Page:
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2014 Gifford Lecture Series: University of Edinburgh

What is Caesar’s? Adjudicating Faith in Modern Constitutional Democracies to be held on Monday 19 May 2014. [More…]

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  Authors

Antony Flew

1923 - 2010

Professor of Philosophy, York University, Toronto

Lectures

Biography

Philosopher Antony Flew was born 11 February 1923, the son of a Methodist minister. He attended Kingswood School in Bath. During the Second World War he served in the Royal Air Force, studying Japanese at the School of Oriental and African Studies from 1942 to 1943, before joining RAF Intelligence until the cessation of hostilities in 1945.
After the war he studied philosophy, winning a scholarship to St John's College, Oxford, and graduating with a first in greats. Flew was awarded the university’s John Locke Scholarship in Mental Philosophy in 1948. He did his PhD research under Gilbert Ryle and regularly debated with C. S. Lewis.
After two years as a lecturer in philosophy at Christ Church, Oxford, he moved to the University of Aberdeen where he was a lecturer in moral philosophy (1950-1954). He became a professor of philosophy at the University College of North Staffordshire (Keele University) in 1954, and moved to the University of Reading in 1983. After retirement in 1982, Flew took up a part-time post at York University, Toronto. He gave the 1986–1987 Gifford Lectures, titled "The Logic of Mortality," at the University of St Andrews.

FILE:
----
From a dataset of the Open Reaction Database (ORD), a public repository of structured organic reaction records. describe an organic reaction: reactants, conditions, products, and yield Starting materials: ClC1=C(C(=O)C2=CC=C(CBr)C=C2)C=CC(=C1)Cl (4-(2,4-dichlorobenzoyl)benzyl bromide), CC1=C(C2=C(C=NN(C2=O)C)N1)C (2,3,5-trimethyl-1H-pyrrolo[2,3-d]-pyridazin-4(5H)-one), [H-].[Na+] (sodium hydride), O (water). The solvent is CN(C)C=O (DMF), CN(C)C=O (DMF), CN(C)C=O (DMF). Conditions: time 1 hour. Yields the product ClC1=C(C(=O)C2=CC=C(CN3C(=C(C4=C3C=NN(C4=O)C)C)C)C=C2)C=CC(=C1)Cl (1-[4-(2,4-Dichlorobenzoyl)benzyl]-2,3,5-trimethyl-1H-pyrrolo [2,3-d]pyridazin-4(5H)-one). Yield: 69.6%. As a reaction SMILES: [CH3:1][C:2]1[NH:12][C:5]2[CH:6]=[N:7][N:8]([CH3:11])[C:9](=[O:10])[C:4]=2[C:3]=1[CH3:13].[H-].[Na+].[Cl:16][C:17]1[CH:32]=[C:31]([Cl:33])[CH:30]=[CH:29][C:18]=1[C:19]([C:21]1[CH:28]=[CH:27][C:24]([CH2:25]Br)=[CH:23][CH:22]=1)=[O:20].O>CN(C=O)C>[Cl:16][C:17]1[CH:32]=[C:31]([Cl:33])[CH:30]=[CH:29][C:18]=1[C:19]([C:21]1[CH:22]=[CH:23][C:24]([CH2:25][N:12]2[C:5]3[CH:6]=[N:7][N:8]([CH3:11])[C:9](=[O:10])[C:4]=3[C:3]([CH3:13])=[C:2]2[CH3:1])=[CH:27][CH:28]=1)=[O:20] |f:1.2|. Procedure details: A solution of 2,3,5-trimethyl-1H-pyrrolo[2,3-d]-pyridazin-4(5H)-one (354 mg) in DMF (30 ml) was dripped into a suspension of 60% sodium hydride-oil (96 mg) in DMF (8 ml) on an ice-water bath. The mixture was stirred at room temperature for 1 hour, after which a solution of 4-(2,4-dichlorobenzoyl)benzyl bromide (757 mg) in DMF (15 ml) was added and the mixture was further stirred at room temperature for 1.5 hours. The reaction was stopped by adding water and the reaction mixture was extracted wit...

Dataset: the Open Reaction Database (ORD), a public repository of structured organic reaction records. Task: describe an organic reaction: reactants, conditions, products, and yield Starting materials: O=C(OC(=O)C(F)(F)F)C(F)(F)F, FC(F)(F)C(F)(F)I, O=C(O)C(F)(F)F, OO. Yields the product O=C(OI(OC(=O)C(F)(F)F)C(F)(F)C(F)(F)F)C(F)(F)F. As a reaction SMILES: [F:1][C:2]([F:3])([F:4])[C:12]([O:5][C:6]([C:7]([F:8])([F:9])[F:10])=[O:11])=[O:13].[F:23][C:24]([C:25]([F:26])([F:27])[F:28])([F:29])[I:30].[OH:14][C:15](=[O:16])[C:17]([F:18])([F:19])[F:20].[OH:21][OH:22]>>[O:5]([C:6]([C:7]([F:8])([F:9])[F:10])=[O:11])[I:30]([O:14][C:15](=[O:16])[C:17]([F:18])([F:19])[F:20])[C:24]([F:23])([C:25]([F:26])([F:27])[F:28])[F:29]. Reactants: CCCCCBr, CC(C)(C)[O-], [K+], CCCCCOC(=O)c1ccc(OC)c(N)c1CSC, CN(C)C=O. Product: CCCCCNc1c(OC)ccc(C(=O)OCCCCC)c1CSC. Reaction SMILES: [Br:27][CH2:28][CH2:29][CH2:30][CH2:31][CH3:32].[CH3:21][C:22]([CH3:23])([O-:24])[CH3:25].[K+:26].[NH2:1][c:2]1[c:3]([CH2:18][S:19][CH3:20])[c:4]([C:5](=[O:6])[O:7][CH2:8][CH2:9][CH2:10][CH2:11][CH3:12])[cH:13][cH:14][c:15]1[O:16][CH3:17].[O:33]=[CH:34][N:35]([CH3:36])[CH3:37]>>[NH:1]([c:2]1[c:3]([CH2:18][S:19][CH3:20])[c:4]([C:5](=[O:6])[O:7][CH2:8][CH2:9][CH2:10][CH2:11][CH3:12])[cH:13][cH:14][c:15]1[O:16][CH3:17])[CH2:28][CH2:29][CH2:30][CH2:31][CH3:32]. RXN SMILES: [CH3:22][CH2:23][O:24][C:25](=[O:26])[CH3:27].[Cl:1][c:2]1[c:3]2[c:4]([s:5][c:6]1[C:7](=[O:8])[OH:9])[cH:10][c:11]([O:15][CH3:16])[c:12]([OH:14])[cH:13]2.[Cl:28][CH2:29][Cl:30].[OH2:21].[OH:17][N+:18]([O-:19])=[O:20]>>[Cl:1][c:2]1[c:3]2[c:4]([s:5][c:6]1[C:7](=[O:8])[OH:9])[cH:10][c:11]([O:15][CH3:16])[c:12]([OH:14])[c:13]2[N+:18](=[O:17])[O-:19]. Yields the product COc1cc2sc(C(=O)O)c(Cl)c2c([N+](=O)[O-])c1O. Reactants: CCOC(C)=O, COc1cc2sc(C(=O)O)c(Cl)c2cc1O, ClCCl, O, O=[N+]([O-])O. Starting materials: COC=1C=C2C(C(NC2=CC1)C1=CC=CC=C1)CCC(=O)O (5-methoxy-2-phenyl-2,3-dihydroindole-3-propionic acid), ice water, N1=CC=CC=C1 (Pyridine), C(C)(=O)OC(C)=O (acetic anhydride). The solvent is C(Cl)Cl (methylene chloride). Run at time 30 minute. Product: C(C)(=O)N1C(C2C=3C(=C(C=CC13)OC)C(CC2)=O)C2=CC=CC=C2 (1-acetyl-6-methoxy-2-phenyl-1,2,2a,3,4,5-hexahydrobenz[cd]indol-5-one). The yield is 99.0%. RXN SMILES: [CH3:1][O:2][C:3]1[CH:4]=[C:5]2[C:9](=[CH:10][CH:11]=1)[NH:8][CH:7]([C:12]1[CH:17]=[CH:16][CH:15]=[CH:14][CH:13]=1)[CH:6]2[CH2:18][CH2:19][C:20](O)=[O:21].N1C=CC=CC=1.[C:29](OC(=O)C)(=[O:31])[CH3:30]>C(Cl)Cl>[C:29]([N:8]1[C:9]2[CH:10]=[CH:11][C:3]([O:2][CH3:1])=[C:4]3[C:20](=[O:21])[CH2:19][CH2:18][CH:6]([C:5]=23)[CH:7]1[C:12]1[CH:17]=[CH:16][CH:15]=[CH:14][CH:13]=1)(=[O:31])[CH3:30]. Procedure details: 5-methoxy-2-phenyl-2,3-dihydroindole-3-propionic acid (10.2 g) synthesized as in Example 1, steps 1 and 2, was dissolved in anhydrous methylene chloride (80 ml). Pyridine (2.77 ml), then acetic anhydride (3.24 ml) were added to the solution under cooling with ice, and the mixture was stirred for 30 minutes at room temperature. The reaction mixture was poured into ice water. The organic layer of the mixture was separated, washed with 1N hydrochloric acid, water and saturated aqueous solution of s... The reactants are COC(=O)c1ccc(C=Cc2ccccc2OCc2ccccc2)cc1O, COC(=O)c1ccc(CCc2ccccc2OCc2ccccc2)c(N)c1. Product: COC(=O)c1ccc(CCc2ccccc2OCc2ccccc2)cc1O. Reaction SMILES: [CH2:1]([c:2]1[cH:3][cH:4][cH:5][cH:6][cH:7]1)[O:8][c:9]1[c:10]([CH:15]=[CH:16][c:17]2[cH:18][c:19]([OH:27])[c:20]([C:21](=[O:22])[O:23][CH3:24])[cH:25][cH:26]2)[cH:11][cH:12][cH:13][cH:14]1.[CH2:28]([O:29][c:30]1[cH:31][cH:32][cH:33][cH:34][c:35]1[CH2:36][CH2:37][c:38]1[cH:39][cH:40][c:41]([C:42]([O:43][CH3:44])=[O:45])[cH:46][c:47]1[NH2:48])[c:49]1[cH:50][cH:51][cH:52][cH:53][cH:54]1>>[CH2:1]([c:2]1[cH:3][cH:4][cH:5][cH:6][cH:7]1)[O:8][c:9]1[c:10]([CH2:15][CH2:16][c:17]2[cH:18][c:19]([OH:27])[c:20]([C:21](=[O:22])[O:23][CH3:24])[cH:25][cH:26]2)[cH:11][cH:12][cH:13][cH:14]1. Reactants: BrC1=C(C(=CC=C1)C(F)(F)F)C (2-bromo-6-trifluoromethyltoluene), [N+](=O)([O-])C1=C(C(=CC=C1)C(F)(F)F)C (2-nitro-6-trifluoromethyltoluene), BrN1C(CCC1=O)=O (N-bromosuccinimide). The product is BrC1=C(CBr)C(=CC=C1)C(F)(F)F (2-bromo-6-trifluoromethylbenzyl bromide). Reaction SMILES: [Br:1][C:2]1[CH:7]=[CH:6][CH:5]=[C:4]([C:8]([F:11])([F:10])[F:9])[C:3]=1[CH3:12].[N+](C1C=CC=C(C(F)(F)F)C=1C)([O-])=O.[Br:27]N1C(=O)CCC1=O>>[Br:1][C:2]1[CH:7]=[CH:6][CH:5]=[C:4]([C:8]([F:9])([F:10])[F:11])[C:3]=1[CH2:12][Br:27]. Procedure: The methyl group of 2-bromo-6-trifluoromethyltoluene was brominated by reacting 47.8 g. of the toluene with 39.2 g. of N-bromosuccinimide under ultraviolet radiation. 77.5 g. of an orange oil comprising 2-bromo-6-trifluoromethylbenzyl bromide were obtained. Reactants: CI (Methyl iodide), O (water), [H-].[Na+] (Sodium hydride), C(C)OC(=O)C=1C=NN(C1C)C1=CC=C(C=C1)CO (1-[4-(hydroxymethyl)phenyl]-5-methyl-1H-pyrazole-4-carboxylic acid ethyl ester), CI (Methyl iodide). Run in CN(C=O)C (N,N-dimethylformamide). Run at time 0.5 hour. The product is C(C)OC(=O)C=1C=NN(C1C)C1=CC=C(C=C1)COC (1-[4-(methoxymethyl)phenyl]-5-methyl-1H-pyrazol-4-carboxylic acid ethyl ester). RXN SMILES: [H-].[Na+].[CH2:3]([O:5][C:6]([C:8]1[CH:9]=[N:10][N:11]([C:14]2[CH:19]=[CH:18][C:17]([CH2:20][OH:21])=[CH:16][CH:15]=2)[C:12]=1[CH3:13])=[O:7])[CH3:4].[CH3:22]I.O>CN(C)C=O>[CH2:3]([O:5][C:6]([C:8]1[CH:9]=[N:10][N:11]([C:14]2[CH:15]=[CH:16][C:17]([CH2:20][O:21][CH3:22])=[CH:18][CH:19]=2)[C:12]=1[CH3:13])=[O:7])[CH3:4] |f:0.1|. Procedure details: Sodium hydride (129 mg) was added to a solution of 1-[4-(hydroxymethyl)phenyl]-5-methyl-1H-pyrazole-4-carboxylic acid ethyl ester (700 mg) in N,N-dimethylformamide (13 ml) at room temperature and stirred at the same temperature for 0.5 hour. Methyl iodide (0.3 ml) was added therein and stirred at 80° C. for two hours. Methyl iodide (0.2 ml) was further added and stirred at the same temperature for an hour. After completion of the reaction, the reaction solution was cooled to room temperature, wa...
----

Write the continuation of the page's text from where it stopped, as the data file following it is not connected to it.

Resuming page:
During his career Flew heled positions as vice-president of the Rationalist Press Association, chairman of the Voluntary Euthanasia Society and a fellow of the Academy of Humanism.
Although Flew’s work dealt with many subjects, such as evolutionary ethics, psychic phenomena, logic, education, crime and egalitarianism, he was most noted for his atheism, which he said began in his teens. In the 21st century he at first held fast to his beliefs despite much discussion fueled by Internet debate. However, in 2007, he published There Is a God: How the World's Most Notorious Atheist Changed His Mind, about which debate still rages.
Flew was a vice-president of the Rationalist Press Association, chairman of the Voluntary Euthanasia Society and a fellow of the Academy of Humanism.
He died 8 April 2010 and is survived by his wife, Annis Harty, and two daughters.
His publications include Theology and Falsification (1950), A New Approach to Psychical Research (1953), Logic and Language: First Series (as editor, 1955), New Essays in Philosophical Theology (as editor with Alasdair MacIntyre, 1955), Essays in Conceptual Analysis (1956), Hume's Philosophy of Belief (1961), God and Philosophy (1966), Evolutionary Ethics (1967), An Introduction to Western Philosophy: Ideas and Argument from Plato to Sartre (1971), Body, Mind and Death (1973), Thinking about Thinking (1975), The Presumption of Atheism (1976), Sociology, Equality and Education (1976), A Rational Animal (1978), Philosophy, an Introduction (1979), God, a Philosophical Critique (1984), God, Freedom and Immortality: A Critical Analysis (1984), Darwinian Evolution (1984), God, A Critical Inquiry (1988), Atheistic Humanism (1993), Philosophical Essays of Antony Flew (1997), Sorry to Disappoint, but I’m Still an Atheist! (2001), Social Life and Moral Judgment (2003), and There Is a God: How the World’s Most Notorious Atheist Changed His Mind (2007).
Therese Boyd
Templeton Press